I’ve been coaching a team the past few months in the area of self-confidence. What’s most interesting about this group is they present themselves quite confidently, and yet, tend to struggle when standing up to difficult customers or when having hard conversations.
Let’s face it, none of us like dealing with difficult people or being confronted by those we are trying to serve or those we love; yet, it is a part of life. Confrontation exists. We all have different opinions and beliefs about what is right and wrong, what is true and false. That’s what makes our world so beautiful and also can make life difficult at times. What I’ve learned through experience and helped coach this team on is it takes practice to get comfortable having difficult conversations, to act confidently during a confrontation, and to stand in your truth. So, what are some ways you can practice getting comfortable with these uncomfortable situations?
First, affirm yourself.
To have the courage to stand by your convictions and confidently handle antagonistic situations, you need confidence in yourself. You must believe in who you are, what your strengths are, and what you know to be true for you. Affirm yourself by remembering what you do well, what your strengths are, and how you’ve successfully handled difficulties in the past. These are ways to ingrain that confidence within you. You can’t do this once and then assume you’ll confidently stand in your truth when confronted. You need to do it consistently (I suggest daily) so that you not only can stand in that truth of who you are when necessary, but you walk in it every moment of the day.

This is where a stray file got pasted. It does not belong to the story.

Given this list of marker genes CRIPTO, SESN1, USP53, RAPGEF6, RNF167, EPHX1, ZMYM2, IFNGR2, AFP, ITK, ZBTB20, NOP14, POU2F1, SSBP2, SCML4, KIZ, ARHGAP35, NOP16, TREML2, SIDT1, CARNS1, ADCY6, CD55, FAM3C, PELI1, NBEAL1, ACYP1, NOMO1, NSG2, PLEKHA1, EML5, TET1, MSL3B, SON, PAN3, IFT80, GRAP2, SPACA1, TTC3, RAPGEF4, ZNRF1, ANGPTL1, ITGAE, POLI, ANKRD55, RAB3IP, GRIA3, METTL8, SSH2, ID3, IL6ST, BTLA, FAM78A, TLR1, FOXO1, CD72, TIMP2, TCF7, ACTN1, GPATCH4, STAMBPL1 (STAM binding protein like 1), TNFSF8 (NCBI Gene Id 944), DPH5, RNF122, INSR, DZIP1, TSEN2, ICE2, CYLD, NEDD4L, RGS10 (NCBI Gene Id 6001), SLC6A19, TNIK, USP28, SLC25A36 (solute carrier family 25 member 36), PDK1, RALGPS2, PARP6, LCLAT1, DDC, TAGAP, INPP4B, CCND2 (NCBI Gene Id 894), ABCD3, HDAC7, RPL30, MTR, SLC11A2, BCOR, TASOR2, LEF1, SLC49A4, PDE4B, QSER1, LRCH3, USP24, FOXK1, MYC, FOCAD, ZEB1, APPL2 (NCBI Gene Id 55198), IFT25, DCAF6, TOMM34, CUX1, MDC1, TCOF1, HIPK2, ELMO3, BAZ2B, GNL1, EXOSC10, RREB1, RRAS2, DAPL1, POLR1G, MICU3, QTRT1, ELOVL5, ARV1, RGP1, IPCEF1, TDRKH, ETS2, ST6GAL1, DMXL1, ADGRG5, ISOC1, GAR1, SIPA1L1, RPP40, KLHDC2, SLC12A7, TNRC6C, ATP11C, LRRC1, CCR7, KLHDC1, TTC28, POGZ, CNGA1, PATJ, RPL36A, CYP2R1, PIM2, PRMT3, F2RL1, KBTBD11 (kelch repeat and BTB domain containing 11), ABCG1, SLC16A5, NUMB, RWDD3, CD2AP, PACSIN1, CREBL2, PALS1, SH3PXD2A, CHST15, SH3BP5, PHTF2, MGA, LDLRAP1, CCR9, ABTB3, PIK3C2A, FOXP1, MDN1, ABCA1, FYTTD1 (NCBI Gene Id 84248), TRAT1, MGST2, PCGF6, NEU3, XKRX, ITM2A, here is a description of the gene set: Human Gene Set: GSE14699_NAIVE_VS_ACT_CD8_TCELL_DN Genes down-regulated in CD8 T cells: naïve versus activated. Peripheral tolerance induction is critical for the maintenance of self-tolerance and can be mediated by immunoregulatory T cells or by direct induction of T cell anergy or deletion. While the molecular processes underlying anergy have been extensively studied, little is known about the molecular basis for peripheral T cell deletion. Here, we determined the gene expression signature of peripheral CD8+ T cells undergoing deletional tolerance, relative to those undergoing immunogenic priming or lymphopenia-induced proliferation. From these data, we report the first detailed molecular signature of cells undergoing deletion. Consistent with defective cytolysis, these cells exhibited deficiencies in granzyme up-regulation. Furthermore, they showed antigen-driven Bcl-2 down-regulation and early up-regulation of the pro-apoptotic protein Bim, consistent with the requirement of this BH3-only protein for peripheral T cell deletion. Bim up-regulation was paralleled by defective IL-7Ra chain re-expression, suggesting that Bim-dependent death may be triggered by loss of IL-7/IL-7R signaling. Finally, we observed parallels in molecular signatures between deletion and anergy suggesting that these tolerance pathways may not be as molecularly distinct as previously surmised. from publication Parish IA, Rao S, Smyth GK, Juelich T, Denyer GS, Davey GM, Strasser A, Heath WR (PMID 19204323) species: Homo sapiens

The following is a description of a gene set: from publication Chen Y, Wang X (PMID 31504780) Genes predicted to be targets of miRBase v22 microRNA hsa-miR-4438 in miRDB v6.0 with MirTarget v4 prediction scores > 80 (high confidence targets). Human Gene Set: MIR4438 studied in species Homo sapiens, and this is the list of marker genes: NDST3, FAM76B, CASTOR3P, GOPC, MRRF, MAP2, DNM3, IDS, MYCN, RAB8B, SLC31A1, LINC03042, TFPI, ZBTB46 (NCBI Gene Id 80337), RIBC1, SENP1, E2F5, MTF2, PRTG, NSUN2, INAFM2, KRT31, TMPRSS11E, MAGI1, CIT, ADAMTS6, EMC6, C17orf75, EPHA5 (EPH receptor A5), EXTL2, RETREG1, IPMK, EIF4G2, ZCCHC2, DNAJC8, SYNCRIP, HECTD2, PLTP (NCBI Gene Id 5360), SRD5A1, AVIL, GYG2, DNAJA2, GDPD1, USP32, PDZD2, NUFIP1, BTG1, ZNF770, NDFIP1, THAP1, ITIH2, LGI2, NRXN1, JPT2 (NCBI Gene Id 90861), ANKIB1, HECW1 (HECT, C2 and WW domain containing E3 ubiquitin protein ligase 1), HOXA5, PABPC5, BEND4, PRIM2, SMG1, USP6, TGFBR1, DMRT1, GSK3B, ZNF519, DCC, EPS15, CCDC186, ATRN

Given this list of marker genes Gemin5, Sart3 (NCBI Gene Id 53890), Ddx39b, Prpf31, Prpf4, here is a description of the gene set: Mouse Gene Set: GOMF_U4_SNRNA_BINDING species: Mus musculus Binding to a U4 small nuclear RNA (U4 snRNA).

Next, find your voice.
Until you have the confidence to have a tough conversation or stand up for what you believe or know is your truth, you may shy away when difficult or uncomfortable situations arise. When you find yourself retreating and are aware it’s happening, challenge yourself to stand still and say something. Take a deep breath and remember some of the ways you’ve been affirming yourself. And then speak up. Say something. It may not be perfect the first time it comes out of your mouth, but the more you challenge yourself to speak up, the clearer and more confident your voice becomes.
Finally, don’t be afraid to walk away.
Standing in your truth and standing up for yourself means being honest about what you need to do to maintain your sense of self. Often this means walking away from situations where you are disrespected or where your perspective is not valued. Standing in your truth is not just about dealing with difficult customers or a difficult boss at work. It means honoring yourself in all areas of life.
Remember your affirmations and who you truly are. These will lead you to find your voice and to know which situations are no longer healthy for you. Just like that quote by Tene Edwards says, “You must find the courage to leave the table where respect is no longer being served.” Stand in your truth. You are worth it.